This by far one of the best books on BJJ drills ever put out. In Galvao's book you'll find both partner and solo drills. Cant say enough good things about this book.!!!!!
Kesting does a great presentation of some really good fundamental drills for BJJ
Got more ideas on Solo training? Then we'd love to hear them...!
Some Solo Drills I like to do on the heavy bag and stability ball
Just a few drills that I do that have helped me over the years
So let me throw out a couple of drills that you may or may not have done before using either the heavy bag or the stability ball.
1)KNEE ON THE BELLY: Using the balance ball I train the knee on the belly position. I place me knee on the ball as if it was on a real opponent. Set the timer for anywhere from a minute to 5 minutes and hold the position. I can tell you that the lack of stability of the ball really mimics a resisting opponent. The more you drive your knee into it the more unstable it becomes. I then take a minute break and switch legs.
2) STANDING KICK BACK PASS: I use either the heavy bag or stability ball for this one. With the bag(or ball) in front of me, I place my hands on it as if Im fencing with an opponents legs, put one leg in front as if I have my leg between my opponents, then with the other leg Iean forward, kick my leg back up in the air, and circle it around my imaginary opponents legs to land it in the knee on belly position. I do this for anywhere from 10 to 20 reps each side.
3) CROSS-SIDES TO NORTH-SOUTH: With the heavy bag , I start out in the cross-sides position, switch to the scarf hold and switch to the north-south positon. I then switch from the north-south position to the cross-sides position on the opposite side. Again, I do this for 10 to 20 reps each side.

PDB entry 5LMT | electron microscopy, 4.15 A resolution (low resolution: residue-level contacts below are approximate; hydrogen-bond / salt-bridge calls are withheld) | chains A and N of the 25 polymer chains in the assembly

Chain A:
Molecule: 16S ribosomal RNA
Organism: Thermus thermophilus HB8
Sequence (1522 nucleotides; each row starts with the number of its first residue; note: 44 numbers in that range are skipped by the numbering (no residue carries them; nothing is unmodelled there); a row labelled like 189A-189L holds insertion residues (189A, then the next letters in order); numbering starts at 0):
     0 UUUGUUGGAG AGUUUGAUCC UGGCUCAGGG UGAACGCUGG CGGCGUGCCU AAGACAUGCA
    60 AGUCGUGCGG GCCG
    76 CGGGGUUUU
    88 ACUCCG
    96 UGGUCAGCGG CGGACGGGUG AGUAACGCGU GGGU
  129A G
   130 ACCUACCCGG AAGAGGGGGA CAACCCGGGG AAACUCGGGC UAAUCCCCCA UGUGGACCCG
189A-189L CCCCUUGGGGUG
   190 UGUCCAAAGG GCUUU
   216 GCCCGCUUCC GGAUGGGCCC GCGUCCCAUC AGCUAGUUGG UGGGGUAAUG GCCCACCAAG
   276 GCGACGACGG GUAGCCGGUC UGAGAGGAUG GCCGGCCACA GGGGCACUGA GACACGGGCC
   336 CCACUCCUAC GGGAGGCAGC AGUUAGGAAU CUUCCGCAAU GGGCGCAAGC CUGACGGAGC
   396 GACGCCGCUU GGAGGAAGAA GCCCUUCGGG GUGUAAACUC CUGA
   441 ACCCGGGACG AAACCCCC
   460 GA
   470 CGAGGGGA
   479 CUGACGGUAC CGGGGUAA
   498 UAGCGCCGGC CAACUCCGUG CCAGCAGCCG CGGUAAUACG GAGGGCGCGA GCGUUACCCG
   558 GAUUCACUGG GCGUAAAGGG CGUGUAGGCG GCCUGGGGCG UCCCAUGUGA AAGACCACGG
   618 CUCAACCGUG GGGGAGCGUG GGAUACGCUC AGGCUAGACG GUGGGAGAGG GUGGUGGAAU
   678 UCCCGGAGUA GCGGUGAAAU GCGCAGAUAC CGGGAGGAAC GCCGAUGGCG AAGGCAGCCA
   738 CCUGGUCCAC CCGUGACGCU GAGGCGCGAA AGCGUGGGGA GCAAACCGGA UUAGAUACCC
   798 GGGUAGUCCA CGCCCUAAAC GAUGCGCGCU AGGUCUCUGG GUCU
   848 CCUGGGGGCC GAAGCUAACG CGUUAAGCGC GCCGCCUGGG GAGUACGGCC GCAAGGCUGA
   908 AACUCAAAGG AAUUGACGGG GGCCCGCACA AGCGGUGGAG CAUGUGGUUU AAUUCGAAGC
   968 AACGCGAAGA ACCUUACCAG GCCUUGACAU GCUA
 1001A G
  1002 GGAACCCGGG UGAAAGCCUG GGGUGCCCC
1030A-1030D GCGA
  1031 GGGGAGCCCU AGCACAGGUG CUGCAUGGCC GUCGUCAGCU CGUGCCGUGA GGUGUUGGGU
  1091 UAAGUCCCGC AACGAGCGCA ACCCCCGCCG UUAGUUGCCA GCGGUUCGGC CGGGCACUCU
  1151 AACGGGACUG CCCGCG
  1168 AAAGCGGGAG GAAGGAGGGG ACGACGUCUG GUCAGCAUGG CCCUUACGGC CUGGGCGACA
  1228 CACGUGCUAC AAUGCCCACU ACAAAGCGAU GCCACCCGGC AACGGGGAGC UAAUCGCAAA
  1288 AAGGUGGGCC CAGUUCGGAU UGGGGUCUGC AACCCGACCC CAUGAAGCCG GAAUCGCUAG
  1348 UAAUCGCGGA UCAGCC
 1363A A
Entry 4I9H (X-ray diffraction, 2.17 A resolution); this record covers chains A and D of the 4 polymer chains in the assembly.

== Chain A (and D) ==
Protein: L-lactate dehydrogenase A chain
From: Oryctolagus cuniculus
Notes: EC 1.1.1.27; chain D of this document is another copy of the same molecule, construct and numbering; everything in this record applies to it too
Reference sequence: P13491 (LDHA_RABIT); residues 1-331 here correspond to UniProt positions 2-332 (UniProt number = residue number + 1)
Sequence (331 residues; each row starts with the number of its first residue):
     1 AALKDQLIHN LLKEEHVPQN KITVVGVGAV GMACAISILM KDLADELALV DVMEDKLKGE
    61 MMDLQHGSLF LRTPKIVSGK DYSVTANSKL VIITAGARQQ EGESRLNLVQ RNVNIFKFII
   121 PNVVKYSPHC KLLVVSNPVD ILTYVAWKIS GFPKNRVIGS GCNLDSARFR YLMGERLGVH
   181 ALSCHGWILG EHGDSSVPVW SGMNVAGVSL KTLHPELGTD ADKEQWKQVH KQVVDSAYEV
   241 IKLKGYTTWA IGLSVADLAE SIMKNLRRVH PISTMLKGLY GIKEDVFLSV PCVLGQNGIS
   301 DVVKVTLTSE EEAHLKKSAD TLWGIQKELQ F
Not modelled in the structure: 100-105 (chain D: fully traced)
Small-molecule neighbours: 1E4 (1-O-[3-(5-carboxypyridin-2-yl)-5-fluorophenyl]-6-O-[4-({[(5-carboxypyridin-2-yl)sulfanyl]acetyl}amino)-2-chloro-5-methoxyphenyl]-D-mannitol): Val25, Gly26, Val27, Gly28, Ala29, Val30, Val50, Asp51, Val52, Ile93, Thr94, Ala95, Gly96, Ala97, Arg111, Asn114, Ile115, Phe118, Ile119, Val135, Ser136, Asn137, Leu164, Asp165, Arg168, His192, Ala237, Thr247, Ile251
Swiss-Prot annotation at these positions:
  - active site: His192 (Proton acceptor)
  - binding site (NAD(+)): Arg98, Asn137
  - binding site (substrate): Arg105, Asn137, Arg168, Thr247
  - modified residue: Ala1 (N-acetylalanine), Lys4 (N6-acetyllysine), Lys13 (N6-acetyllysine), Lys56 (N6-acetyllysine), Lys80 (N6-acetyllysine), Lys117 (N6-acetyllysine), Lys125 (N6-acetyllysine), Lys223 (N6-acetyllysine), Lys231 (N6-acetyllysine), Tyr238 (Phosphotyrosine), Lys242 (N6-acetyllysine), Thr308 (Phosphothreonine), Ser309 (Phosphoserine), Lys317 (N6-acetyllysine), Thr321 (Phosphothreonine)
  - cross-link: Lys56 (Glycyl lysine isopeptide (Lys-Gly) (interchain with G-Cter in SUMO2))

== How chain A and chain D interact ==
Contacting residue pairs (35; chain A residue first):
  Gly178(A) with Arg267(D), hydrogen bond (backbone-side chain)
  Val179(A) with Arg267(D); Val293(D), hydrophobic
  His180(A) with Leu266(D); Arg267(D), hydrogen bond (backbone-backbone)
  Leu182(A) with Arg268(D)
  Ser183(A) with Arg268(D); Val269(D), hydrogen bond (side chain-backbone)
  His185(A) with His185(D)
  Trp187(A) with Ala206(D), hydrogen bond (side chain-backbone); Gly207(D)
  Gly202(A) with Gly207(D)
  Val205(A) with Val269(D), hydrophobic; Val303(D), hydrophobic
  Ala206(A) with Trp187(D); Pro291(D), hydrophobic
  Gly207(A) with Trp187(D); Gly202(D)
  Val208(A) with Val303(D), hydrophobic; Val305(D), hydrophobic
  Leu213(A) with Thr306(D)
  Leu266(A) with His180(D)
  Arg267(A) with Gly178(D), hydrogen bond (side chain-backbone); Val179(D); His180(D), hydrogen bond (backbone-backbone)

Try these out when a partner is hard to find...
ONE MOVE A WEEK...
Another way I've used in the past to drill a move to the point of reflex is choosing a technique to drill in class for a week. This could be anything you want. From submission to reversal to escape, it all depends on what you want to concentrate on in your game.
For the beginner this is a great way to get the basics down, for the more advanced this is a way to polish the moves you already know. I personally drill a combo of three moves a week, that way I develop more of a flow in the way I roll on the mat. One of my favorite combos to drill is triangle from the guard to arm bar to finishing with the omoplata.
In BJJ there is a never ending supply of combinations of moves, but the long and the short of it is that using this move or combo a week method will ingrain these techniques in your mind to the point of application without thought.
For my money Leohzino vieira , Marcelo Garcia, and Robson Moura are my all time favorites competitors to ever hit the mat. Vieira or his gymnastic style Jiu jitsu and unique techniques. Garcia for his Mike Tyson type jiu jitsu submitting all his opponents. Robson Moura for his incredibly dynamic style of Jiu Jitsu.
Now its your turn. Who is the best of the best in your mind in the world of Brazilian Jiu Jitsu?